Prominent ancient monuments such as megaliths often attract children, because the large stones on well-kept grounds are perfect play areas. This applies to local children who live nearby as well as to those accompanying their parents during trips as tourists. While the parents read the information-boards and admire the stones, the children climb on them and explore every corner, especially if there is an accessible chamber underneath the stones of a dolmen or passage-grave.
Teenagers, too, can find visits to megaliths
entertaining, especially among themselves and at night.
For them, they tend to combine the attraction of the mysterious and the hidden
place which is removed from where most adult life goes on. These characteristics,
rather than associated folklore about the improvement
of fertility, may also be the reason why such places can be popular for lovers'
rendezvous... It is well known that megaliths have occasionally been
re-used as locations of nocturnal parties and gatherings
(e.g. Holtorf 1995: 142). The rubbish left and other traces, such as remains
of a camp-fire, become openly visible in the morning and can give the impression
of a deliberate desecration of the monument. Megaliths
in Altkamp (173) and
Mukran, both Kreis Rügen, which
I visited in 1995, showed evidence for recent uses as such hiding-places
for children or teenagers. The layer of straw and 'human leftovers' which
were observed in 1974 in a megalith in
Lonvitz (312), likewise on Rügen,
and the 'cave-like' timber installation discovered in 1989 in the chamber
of a megalith in Semlow (81), Kreis
Ribnitz-Damgarten, could be interpreted in a similar way.
A particular interesting find in a megalith was made in 1958 in Klein Hundorf (504), Kreis Gadebusch. Members of the Deutsches Jungvolk (the organisation of boys aged 10-14 in National Socialist Germany) who belonged to Fähnlein "Hildebrandt" Gadebusch, 3.Zug, left a bottle here on 10 May at 2pm between 1933 and 1939. It contained a written document (now in Ortsakte). Even though the paper is not too well preserved, and with the exact year illegible, it contained the following names of boys present:
Erich Bartels (leader), Ahlers, Dankert, Aude, Kienke, Hyden, Niehus, ...gel.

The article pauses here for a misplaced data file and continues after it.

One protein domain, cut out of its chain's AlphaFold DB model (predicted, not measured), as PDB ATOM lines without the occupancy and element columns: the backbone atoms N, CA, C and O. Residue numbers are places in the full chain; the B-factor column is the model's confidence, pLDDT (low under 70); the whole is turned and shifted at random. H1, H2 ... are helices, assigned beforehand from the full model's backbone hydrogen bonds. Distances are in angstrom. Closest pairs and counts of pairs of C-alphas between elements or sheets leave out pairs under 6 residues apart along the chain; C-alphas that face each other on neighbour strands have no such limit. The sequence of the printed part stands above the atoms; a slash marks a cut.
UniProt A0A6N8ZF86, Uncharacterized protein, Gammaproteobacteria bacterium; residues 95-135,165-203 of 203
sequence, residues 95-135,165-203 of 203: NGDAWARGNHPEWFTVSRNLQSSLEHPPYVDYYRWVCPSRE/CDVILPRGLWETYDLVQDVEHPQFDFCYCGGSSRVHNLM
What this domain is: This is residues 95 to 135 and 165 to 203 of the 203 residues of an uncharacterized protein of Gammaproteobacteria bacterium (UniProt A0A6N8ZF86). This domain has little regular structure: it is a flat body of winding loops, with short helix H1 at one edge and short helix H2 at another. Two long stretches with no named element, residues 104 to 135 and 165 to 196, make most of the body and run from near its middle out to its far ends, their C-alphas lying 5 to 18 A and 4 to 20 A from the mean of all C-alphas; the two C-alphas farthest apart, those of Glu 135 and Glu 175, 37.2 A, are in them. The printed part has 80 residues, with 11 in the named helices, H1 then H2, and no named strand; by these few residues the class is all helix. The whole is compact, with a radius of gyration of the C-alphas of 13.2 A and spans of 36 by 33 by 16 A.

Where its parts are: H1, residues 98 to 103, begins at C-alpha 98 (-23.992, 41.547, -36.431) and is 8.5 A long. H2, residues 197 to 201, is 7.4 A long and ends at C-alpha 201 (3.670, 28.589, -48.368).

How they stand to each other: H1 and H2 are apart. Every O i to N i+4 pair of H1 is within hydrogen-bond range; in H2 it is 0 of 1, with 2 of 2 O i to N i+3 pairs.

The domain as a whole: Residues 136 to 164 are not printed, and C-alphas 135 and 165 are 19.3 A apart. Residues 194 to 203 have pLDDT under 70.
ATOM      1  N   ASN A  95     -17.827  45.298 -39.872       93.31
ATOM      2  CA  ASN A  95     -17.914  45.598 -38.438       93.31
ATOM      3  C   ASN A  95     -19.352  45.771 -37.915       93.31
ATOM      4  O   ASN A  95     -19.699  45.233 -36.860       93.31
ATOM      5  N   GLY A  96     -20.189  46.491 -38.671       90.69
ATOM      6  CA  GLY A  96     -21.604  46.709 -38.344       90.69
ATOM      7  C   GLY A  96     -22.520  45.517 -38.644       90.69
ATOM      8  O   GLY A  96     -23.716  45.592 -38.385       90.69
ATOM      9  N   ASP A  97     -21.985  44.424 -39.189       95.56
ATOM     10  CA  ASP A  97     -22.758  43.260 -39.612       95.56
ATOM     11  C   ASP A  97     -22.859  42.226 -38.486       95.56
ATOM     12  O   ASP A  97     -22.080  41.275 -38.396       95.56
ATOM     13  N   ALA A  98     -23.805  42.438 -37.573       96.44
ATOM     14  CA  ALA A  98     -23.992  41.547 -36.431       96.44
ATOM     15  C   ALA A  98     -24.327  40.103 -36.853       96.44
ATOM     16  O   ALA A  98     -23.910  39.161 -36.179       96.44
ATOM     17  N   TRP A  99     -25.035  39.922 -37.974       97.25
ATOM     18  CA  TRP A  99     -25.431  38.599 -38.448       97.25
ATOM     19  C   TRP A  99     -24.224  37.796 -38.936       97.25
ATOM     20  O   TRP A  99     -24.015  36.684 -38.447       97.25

Similar behaviour of children and teenagers may also have been found in later prehistoric and historical communities who lived, or spent time, in the neighbourhood of megaliths or other ancient monuments (e.g. Lehmann 1910: 1). Such activities could account for some of the later finds made in megaliths.
But young people do also enjoy getting involved in archaeology proper. This can lead to illegal activities such as digging holes in mounds and trying to rob their 'treasures'. This happened e.g. in 1971 in Twietfort, Kreis Lübz (Rennebach 1974: 121). The children were caught and stated they committed the offence "out of boredom" (report by H.Hentschel from 14.7.1971, in Ortsakte). Children have also been digging in megaliths in Radepohl, Kreis Schwerin, in 1943, and in Barkvieren (92), Kreis Rostock, in 1945. The megalith in Proseken, Kreis Wismar, was even damaged twice by children, in 1966 and 1977. Moreover, children also found ancient objects and informed the relevant authorities, e.g. in the case of a stone-axe from the chamber of a megalith in Forst Poggendorf (64), Kreis Grimmen.
In the GDR there was however also a long tradition of involving groups of pupils and teenagers in regular excavations and preservation exercises at archaeological sites.
Holtorf, Cornelius J. (1995) Vergangenheit, die nicht vergeht: Das vorgeschichtliche Hünengrab von Waabs(-Karlsminde), Kreis Rendsburg-Eckernförde, und seine heutigen Bedeutungen. Archäologische Nachrichten aus Schleswig-Holstein 6, 135-149.
Kunkel, Otto (1931) Pommersche Urgeschichte in Bildern. 2 vols. Schriften aus dem Provinzialmuseum Stettin. Stettin.
Lehmann, Karl (1910) Grabhügel und Königshügel in nordischer Heidenzeit. Zeitschrift für deutsche Philologie 42, 115.
Rennebach, Günter (1974) Untersuchung an Großsteingräbern und Hügelgräbern im Ganzliner Holz, Forstrevier Twietfort, Kreis Lübz. Bodendenkmalpflege in Mecklenburg, Jahrbuch 1973, 121156.
© Cornelius Holtorf, last updated on 1 October 2001